$ mkisofs -J -L -R -o racing.raw racing/
Using KARAP000 for  racing/db/Karapoti (Karapoti2000)
Using KARAP001 for  racing/db/Karapoti2000 (Karapoti98)

At first I was worried.  I thought cdrecord was converting long file names to short file names  OUCH!  But then I mounted the ISO image and inspected the files.  Everything appeared normal.  Good news!

I started reading man mkisofs where I discovered translation tables.   When long file or directory names are used, the ISO image also contains short names (as in DOS names which allow only 8 characters before the . and 3 characters after it).   I now believe the above messages are just notification of the short file names cdrecord will use.

Testing the CD image
The easiest way to test an image is to mount it.  And oddly enough, I wrote about mounting an ISO image more than two months ago.  Here's how to do it:
vnconfig /dev/vn0c ./cdimage.raw 
mount -t cd9660 /dev/vn0c /mnt

Now you can list the contents of the image from /mnt:

# ls -lR /mnt
total 5244
-rw-r--r--  1 root  wheel  2174400 Dec 12 10:56 freebsddiary.tif
-rw-r--r--  1 root  wheel  2239494 Dec 12 10:57 freshports.tgz
-rw-r--r--  1 root  wheel   956533 Dec 12 10:56 mycvs.tgz

As you can see, this is exactly the same as what we had originally.  I guess you could also do a diff, but I think that's of little use here.  It's a direct disk to disk copy.  But I did one anyway.  I don't recommend you do it:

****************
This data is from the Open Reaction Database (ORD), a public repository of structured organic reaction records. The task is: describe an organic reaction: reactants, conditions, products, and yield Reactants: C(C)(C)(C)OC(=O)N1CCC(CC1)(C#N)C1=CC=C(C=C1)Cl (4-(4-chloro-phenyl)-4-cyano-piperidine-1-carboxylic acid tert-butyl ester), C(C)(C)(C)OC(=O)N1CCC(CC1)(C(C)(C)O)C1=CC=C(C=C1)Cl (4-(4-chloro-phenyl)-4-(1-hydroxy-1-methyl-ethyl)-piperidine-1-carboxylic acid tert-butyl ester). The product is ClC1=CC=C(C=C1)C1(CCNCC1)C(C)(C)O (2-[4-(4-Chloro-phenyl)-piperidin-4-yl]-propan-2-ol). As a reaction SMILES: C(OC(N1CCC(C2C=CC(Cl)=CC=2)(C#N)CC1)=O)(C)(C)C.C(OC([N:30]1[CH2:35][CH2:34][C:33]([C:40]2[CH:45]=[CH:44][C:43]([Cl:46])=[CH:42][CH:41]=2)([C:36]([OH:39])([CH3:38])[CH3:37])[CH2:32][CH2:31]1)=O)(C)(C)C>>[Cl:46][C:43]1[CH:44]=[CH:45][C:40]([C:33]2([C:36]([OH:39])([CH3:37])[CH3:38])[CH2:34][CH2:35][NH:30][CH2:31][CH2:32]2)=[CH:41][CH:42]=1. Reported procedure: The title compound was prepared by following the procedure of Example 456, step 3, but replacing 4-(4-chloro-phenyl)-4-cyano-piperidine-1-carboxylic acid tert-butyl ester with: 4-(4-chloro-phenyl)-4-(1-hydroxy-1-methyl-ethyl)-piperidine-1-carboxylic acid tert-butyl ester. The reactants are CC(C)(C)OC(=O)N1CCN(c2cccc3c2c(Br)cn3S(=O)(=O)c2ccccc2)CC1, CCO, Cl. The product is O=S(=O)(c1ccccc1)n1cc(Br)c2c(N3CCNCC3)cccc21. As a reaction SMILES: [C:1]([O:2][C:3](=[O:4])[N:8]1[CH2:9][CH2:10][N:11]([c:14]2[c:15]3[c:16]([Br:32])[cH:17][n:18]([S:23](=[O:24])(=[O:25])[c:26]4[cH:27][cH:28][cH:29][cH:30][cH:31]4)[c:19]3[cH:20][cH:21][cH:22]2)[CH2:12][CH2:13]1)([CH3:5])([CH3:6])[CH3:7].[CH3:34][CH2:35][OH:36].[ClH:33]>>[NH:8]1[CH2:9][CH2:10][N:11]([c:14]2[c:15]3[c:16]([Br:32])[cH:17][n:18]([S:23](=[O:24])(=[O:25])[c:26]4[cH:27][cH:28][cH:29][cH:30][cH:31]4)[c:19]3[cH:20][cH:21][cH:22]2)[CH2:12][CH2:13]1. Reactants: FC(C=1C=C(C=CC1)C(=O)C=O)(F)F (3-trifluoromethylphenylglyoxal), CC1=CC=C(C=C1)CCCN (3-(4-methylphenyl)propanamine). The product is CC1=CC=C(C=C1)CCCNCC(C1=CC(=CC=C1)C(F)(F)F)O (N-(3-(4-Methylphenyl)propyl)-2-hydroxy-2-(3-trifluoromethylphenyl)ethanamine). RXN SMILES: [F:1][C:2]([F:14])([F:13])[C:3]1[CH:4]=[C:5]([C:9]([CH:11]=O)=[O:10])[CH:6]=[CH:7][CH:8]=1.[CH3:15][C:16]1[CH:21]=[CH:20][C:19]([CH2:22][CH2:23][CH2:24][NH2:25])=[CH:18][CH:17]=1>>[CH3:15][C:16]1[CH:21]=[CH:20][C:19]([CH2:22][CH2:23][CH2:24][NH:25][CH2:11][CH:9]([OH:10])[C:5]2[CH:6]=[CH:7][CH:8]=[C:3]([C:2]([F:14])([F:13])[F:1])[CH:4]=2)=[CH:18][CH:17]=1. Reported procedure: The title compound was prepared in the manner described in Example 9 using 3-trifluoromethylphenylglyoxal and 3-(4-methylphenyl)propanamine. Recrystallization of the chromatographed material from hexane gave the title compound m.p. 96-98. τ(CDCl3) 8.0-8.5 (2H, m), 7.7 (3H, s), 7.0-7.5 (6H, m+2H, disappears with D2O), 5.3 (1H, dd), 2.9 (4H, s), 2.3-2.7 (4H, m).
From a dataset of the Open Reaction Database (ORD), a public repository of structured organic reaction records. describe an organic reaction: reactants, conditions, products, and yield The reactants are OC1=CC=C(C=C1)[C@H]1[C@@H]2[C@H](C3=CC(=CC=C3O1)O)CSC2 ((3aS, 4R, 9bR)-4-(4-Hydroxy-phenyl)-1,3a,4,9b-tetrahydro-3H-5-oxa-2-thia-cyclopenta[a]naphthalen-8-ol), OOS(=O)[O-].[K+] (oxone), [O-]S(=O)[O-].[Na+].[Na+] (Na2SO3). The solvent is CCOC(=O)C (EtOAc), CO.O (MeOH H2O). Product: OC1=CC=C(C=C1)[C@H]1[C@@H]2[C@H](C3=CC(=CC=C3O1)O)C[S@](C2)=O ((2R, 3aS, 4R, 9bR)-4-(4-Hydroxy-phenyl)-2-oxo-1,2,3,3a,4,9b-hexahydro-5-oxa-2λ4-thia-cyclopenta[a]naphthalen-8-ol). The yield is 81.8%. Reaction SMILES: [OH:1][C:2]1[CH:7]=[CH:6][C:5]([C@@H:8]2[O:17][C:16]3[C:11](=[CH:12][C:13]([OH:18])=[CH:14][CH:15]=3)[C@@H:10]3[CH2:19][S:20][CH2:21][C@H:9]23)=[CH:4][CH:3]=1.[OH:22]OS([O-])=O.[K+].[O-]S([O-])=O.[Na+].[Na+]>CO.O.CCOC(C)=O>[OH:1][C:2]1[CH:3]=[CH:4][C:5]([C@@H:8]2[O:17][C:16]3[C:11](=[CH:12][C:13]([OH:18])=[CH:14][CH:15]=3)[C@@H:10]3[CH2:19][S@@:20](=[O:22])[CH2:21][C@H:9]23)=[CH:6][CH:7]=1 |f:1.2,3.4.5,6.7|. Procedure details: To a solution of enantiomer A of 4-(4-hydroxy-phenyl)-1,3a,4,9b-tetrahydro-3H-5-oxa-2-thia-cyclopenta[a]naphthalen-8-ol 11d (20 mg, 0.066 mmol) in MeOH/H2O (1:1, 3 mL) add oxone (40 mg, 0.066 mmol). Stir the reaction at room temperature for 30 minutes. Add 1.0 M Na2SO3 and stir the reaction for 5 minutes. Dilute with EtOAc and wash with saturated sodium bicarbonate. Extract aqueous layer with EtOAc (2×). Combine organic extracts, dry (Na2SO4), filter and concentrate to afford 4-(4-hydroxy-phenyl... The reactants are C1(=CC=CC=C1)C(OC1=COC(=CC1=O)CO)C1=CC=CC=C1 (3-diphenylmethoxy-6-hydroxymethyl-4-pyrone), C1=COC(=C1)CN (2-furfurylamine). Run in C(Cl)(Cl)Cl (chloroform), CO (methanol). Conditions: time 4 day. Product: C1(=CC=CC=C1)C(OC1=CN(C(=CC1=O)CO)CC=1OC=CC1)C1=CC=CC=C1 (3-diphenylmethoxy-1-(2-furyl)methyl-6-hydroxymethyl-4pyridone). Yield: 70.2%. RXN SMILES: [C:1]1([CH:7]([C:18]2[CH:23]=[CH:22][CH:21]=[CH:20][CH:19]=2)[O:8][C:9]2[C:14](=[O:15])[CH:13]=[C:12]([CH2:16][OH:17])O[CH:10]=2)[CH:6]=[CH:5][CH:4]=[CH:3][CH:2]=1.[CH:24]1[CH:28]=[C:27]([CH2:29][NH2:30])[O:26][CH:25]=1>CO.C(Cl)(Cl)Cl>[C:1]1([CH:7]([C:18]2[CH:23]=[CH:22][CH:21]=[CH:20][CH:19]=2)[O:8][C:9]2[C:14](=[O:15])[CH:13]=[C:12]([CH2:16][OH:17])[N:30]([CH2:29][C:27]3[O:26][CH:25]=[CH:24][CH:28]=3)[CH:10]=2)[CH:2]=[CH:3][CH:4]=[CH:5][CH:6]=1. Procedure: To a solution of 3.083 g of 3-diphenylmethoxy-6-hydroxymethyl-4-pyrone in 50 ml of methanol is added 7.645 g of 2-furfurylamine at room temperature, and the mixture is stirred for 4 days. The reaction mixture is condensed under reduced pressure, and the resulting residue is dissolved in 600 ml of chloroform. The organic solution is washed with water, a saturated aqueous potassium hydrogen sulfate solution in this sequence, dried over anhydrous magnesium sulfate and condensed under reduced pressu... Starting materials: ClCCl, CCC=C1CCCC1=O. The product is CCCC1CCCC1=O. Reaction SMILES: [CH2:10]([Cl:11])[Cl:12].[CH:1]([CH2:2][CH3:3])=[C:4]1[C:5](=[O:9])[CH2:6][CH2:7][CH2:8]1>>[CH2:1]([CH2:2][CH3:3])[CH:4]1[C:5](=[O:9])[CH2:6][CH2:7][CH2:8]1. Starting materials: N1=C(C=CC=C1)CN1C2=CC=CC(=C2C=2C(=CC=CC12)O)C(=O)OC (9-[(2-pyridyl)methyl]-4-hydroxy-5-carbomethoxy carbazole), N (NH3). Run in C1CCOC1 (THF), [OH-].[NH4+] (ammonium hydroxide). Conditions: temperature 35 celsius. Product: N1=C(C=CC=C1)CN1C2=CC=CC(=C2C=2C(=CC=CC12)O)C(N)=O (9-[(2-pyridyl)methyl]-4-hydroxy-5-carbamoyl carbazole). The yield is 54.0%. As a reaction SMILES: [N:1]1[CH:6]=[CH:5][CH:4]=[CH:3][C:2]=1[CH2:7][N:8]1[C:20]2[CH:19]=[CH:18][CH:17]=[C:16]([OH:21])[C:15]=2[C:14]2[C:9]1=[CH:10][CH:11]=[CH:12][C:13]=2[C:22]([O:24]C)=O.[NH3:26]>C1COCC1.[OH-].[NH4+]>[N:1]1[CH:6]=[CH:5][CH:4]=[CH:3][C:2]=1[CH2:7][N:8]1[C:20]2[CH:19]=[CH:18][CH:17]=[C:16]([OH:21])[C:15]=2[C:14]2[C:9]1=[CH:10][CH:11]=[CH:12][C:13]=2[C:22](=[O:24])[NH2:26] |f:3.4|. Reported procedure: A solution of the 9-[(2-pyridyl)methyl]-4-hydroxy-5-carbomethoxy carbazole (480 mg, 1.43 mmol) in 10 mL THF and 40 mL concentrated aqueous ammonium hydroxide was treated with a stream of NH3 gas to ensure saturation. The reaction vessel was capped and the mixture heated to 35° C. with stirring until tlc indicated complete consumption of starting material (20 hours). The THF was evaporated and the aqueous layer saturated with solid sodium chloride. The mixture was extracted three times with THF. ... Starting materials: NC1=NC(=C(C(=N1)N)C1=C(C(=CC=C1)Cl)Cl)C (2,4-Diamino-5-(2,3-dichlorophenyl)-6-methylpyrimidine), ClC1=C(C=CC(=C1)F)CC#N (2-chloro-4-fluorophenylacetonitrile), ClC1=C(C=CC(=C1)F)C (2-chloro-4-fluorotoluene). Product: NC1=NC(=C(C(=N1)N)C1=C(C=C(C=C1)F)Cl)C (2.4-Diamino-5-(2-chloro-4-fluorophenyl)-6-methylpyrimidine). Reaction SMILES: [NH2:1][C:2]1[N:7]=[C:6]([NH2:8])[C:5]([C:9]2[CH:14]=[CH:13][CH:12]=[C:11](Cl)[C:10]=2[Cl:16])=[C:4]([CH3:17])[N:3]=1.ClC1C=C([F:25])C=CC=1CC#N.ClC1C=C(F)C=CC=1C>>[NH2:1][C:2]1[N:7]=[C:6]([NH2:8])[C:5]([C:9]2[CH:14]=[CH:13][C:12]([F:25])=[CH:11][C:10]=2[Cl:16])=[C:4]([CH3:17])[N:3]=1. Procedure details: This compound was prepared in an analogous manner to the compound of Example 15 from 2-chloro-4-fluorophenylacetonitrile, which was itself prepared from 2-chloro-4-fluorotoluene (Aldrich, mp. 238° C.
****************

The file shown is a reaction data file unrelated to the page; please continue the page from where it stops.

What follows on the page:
# diff /mnt/ files/
# 

Remember to unmount the ISO image:

umount /mnt
vnconfig -u /dev/vn0c
Burning the CDRW
This process will allow you to burn one session on a CD.  If you later wish to add additional data, you need a multi-session CD.  See cdrecord - writing multiple sessions for that information.

For this exercise, I'm going to use a rewriteable CD.  That is why I'm using speed=4.   Now it's time to burn the image.  This is the command I used (remember you may want to should adjust speed to suit your CD drive):

# cdrecord -eject speed=4 dev=1,5,0 cdimage.raw
Cdrecord 1.9 (i386-unknown-freebsd4.2) 
                              Copyright (C) 1995-2000 Jörg Schilling
scsidev: '1,5,0'
scsibus: 1 target: 5 lun: 0
Using libscg version 'schily-0.1'
Device type : Removable CD-ROM
Version : 2